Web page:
Jim Schwartz is the best offseason coaching move: What Schwartz has done for the Browns defense after three weeks has elevated Cleveland's unit to one of the best in the NFL. The Browns have allowed the fewest yards (491), yards per play (3.2), and first downs allowed (21) by any team through three games since the 1999 Buccaneers. The Browns have allowed just one offensive touchdown, the second-lowest rate (2.6%) through three games since 2000 and haven't allowed a single play inside the opponents' 10-yard line. They forced a three-and-out on 61.5% of plays, the highest rate by any team through three games since 2000. The Browns are just a dominant defense, and Schwartz's system has been the catalyst.
The red zone offense isn't good: Dallas is 6 of 15 on scoring touchdowns in the red zone this season, as the 40% conversion rate is 27th in the NFL. The Cowboys were just 1 of 5 in the red zone in Sunday's loss to the Cardinals (20%), highlighted by a Dak Prescott interception late in the fourth quarter. Prescott is just 11 of 24 in the red zone, throwing three touchdowns to one interception for a 75.0 passer rating. The play-calling and execution hasn't been good inside the 20. Perhaps using Prescott's mobility would help Dallas improve those numbers.
The secondary is abysmal: Denver gave up 70 points and 726 yards on Sunday. While it would be wise to stop there, the secondary is among the worst in the NFL. The Browns allow a league-high 8.9 yards per attempt and opposing quarterbacks have a 133.6 passer rating facing Denver after three games -- 17 points higher than the next team. Not only is the secondary bad, but Patrick Surtain has allowed an 81.3 passer rating when targeted (was 51.7 in 2021 and 68.2 last year). No one on this Denver defense has been good, but this secondary is beyond poor.
Sam LaPorta can play: The Lions draft class was maligned for where their players were selected in the draft, but the top selections are proving they can contribute to this team immediately. LaPorta may have made the biggest impact thus far, having 18 catches for 186 yards and a touchdown through his first three career games (including eight catches for 84 yards and a touchdown in Sunday's win). Jared Goff loves his tight ends and has a passer rating over 120 targeting LaPorta. With Jameson Williams out, LaPorta has been a valuable asset in the passing game.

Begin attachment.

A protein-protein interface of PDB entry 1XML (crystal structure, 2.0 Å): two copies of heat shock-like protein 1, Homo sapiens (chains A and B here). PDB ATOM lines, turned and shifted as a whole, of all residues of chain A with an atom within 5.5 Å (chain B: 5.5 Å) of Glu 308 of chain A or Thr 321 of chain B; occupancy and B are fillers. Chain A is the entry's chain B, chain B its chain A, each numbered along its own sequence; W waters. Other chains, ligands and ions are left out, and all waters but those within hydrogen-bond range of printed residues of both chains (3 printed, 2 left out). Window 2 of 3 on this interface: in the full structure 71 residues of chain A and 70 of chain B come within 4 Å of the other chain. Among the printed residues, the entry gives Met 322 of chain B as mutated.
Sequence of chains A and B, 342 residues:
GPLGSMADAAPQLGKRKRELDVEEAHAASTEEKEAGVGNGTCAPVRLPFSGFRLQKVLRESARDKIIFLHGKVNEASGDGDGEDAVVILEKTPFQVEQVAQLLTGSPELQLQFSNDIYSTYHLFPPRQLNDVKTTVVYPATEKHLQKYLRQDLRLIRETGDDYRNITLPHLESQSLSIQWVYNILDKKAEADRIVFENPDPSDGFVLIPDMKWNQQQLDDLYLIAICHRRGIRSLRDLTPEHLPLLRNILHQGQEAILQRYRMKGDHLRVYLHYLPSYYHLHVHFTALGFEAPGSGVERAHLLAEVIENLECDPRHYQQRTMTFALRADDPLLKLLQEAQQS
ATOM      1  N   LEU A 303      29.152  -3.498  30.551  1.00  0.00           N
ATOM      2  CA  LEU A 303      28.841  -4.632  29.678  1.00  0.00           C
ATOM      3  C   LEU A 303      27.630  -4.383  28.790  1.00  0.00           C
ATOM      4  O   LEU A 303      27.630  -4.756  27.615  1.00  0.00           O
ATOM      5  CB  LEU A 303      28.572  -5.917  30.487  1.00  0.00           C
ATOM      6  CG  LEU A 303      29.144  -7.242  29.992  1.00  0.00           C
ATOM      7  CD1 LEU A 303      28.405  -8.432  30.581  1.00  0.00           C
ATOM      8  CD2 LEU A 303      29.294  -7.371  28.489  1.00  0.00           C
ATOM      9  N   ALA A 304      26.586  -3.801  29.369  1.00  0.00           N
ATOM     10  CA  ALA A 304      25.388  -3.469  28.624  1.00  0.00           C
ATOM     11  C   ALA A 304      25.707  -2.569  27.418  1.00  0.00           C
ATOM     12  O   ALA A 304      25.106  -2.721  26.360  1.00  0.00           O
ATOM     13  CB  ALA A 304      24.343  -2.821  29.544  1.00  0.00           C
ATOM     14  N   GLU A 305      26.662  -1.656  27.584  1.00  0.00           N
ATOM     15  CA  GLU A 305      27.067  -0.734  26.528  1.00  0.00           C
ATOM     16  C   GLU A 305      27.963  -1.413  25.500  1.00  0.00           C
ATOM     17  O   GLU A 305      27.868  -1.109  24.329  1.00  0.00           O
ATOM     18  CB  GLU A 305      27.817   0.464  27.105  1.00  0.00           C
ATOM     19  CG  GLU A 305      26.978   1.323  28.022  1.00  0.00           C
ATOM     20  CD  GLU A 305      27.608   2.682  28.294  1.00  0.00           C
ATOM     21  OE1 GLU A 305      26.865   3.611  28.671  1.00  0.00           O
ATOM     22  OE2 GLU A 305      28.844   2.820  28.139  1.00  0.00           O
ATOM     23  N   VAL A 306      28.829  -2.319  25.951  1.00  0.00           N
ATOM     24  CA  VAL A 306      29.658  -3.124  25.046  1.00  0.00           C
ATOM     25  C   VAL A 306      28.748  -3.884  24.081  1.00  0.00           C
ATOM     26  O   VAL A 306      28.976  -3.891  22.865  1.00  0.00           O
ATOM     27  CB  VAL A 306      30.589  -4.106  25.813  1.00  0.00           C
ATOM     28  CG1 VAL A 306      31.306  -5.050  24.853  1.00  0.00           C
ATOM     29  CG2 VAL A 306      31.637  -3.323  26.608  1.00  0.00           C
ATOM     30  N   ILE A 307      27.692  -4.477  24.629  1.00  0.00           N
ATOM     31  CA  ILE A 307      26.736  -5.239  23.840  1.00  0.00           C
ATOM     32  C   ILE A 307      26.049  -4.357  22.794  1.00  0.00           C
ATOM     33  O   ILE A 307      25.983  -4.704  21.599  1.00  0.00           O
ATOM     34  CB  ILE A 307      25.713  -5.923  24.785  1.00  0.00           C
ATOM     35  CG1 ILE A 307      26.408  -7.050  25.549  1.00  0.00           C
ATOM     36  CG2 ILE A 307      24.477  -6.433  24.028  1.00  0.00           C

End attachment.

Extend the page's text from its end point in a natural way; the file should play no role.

Jordan Love does a fourth quarter 180: Love led the Packers to a 17-point comeback against the Saints (tying the largest fourth-quarter comeback by the franchise since 1950), thanks to some impressive numbers in the final 15 minutes. Love was just 7 of 17, but he threw for 104 yards and a touchdown (81.5 rating), leading the Packers on three consecutive scoring drives to pull off the upset. This was one week after Love went 0-for-6 for in the fourth quarter for 0 yards. Love's stats in the final quarter aren't gaudy, but he made the throws he needed to make against a defense that just doesn't allow more than 20 points. That was a franchise quarterback performance from Love on Sunday.
C.J. Stroud can ball: Stroud deserves so much credit for how well he's been playing, especially with four starting offensive linemen being hurt heading into Sunday's game against the Jaguars. What should be a disaster for a rookie quarterback is the opposite. Stroud has completed 64.5% of his passes for 906 yards with four touchdowns and zero interceptions for a 98.0 passer rating after three games, including throwing for 280 yards and two touchdowns (with no interceptions) in Week 3. His 906 passing yards are the third-most through three career games in NFL history and Stroud is the only player with 900 passing yards without an interception through three games since 1950. The Texans have a quarterback, and he's not making mistakes either.
Matt Gay makes history: Cue up the AFC Special Teams Player of the Week honor for Gay, who hit all five of his field goal attempts in the upset victory over Baltimore. Gay became the first kicker in NFL history to convert four field goals of 50-plus yards in a single game and became the fifth kicker ever with a game-tying 50-yard-plus field goal in the final two minutes of regulation and a game-winning 50-yard-plus field goal in overtime. The Colts made Gay the highest-paid kicker this offseason for a reason and reaped the benefits Sunday.
Third- and fourth-down offense needs to be better: The Jaguars have struggled on offense through three games, the biggest culprit being on third down. They've converted just 29.7% of third-down conversions, good for 29th in the NFL. Fourth down isn't any better, as the Jaguars are just 16.7% (also 29th in the NFL). Trevor Lawrence is just 15 of 28 on third/fourth down with two touchdowns and an interception for a 72.6 rating, averaging 4.1 yards per attempt. The play-calling has to be better in those situations -- and Lawrence has to execute. There is plenty of time to correct these issues.